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When Your CRE Investment Property Is A Landmark

December 5, 2018

When Your CRE Investment Property Is A Landmark on morrissegroup.com
If those walls could talk, would they tell you landmark status is profitable?

When it comes to CRE investments, there’s a niche market filled with challenges and rewards that can be intimidating to some and thrilling to others: owning a landmark property.

Very often, historic landmark properties tend to be residential ones, typically a free-standing home. In recent years, perhaps as a pushback against development, multi-family, and commercial properties, as well as entire neighborhoods, are using national landmark status as a means of preserving the culture, appearance, and/or significance of a region.

Criteria for landmark status

In order to qualify for landmark status, a building must meet one of six criteria that recognize the site’s “exceptional value or quality in illustrating or interpreting the heritage of the United States in history, architecture, archaeology, engineering, and culture and that possess a high degree of integrity of location, design, setting, materials, workmanship, feeling, and association.”

The property owner – or, in the case of districts, the local government, local preservation board, or homeowner’s association – is responsible for filing the application, which can take anywhere from four months to a year to be approved. The property owner must give permission for his or her building to be listed as a historic property, so this process can never be done behind the owner’s back.

Challenges of owning a landmark property

Needless to say, owning or investing in a landmark-listed property presents a unique set of challenges. At the top of the list is the ability – or freedom – to renovate the structure, particularly since there are certain Americans with Disabilities Act (ADA), energy-efficient, electrical, and structural standards that must be met. Landmark applications shouldn’t be made until after renovations are complete, and many owners worry that their hands will be tied.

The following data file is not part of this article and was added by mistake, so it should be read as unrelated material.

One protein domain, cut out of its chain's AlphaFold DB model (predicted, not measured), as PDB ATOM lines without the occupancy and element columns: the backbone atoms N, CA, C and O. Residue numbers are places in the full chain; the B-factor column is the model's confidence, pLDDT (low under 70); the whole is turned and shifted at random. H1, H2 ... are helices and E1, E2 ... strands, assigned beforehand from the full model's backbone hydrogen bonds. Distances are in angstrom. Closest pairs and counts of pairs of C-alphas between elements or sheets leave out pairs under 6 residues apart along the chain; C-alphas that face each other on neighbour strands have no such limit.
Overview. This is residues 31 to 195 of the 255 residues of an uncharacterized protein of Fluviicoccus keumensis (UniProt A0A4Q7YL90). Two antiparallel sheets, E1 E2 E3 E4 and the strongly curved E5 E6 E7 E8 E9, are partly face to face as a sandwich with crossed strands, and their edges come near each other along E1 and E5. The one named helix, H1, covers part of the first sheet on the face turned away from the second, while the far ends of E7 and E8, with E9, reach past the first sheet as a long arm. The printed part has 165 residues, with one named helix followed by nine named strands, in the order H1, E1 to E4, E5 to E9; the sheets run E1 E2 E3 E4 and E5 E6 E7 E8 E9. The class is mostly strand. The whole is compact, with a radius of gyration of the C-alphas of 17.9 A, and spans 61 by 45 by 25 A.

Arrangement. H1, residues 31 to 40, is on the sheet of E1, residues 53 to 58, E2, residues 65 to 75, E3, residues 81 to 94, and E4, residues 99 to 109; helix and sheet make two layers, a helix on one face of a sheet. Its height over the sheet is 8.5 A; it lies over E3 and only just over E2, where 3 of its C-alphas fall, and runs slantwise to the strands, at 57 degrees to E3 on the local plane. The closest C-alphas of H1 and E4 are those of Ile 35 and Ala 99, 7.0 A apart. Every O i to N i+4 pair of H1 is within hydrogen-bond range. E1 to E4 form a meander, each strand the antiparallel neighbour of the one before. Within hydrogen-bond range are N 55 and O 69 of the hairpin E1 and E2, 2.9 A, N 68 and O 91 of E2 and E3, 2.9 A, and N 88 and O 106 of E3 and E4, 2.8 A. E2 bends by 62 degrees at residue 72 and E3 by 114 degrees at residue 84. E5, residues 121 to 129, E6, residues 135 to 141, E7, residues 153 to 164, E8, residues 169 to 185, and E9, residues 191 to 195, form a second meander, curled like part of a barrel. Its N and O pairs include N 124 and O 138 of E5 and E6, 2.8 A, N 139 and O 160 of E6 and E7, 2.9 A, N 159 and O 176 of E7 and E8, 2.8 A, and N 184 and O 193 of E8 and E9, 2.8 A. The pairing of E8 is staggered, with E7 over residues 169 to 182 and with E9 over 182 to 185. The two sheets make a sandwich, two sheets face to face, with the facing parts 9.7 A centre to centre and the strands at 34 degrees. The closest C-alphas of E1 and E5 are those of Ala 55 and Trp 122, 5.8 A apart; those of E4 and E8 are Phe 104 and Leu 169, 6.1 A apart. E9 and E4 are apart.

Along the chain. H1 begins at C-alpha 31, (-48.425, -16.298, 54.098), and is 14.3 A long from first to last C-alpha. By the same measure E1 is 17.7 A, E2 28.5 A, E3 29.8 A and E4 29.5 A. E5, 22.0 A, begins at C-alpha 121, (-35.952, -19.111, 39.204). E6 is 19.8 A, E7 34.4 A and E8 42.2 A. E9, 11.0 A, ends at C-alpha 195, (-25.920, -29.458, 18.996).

Those worries can be eased, however, with the understanding that whatever it is about the building that makes it historic must be preserved. This is truly a labor of love. There may need to be negotiation with and approval from local historic boards or municipalities, but renovations can certainly receive a green light.

Consider, for example, the number of historic Art Deco and mid-century modern buildings that have had their outer shells preserved while the interiors were upgraded. It’s important to note, however, that some regions of the country also grant landmark status to interiors as well as exteriors – and that can make things a little tricky

The benefits of a landmark building

For the investor who wants to own a piece of history, there are benefits to landmark property status. For starters, most structures are located in historic districts which are usually in the heart of cities. Very often, this location means massive foot traffic for tenants.

At the same time, there’s also the prospect of developing a reputation as an investor who cares about the community in which the building is located. That alone can help attract prospective commercial and residential tenants.

Then, there is a tax incentive. An income-producing property that is listed or is soon to be listed on the National Registry is eligible for a 20% federal rehabilitation income tax credit. The property must retain enough materials and historic characteristics for it to be eligible.

Your SoFlo CRE and landmark specialists

Morris Southeast Group has been serving the community since 1976. We know the neighborhood treasures and the hidden gems that not only hold potential, but also have a historic tale to tell – one that provides benefits to owners, tenants, and the public when this history is preserved.

For a free consultation or to learn more about our property investment opportunities and/or other services, call Morris Southeast Group at 954.474.1776. You can also reach Ken Morris directly at 954.240.4400 or via email at kenmorris@morrissegroup.com.

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